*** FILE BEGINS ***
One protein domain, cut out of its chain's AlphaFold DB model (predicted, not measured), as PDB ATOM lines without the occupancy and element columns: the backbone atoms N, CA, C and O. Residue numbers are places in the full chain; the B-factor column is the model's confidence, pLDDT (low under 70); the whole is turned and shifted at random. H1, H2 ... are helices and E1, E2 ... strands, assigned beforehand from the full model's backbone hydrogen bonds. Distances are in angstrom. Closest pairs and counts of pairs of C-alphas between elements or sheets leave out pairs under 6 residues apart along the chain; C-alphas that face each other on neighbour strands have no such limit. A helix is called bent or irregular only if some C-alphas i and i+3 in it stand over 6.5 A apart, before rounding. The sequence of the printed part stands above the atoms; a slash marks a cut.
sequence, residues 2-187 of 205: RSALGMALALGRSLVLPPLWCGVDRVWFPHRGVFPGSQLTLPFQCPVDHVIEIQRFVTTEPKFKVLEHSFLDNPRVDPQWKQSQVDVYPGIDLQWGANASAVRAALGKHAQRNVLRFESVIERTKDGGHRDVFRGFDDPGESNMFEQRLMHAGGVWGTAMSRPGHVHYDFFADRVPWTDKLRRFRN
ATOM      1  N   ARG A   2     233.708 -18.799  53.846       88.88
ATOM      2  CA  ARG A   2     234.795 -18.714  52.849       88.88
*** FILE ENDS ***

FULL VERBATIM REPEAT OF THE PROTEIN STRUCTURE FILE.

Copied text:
One protein domain, cut out of its chain's AlphaFold DB model (predicted, not measured), as PDB ATOM lines without the occupancy and element columns: the backbone atoms N, CA, C and O. Residue numbers are places in the full chain; the B-factor column is the model's confidence, pLDDT (low under 70); the whole is turned and shifted at random. H1, H2 ... are helices and E1, E2 ... strands, assigned beforehand from the full model's backbone hydrogen bonds. Distances are in angstrom. Closest pairs and counts of pairs of C-alphas between elements or sheets leave out pairs under 6 residues apart along the chain; C-alphas that face each other on neighbour strands have no such limit. A helix is called bent or irregular only if some C-alphas i and i+3 in it stand over 6.5 A apart, before rounding. The sequence of the printed part stands above the atoms; a slash marks a cut.
sequence, residues 2-187 of 205: RSALGMALALGRSLVLPPLWCGVDRVWFPHRGVFPGSQLTLPFQCPVDHVIEIQRFVTTEPKFKVLEHSFLDNPRVDPQWKQSQVDVYPGIDLQWGANASAVRAALGKHAQRNVLRFESVIERTKDGGHRDVFRGFDDPGESNMFEQRLMHAGGVWGTAMSRPGHVHYDFFADRVPWTDKLRRFRN
ATOM      1  N   ARG A   2     233.708 -18.799  53.846       88.88
ATOM      2  CA  ARG A   2     234.795 -18.714  52.849       88.88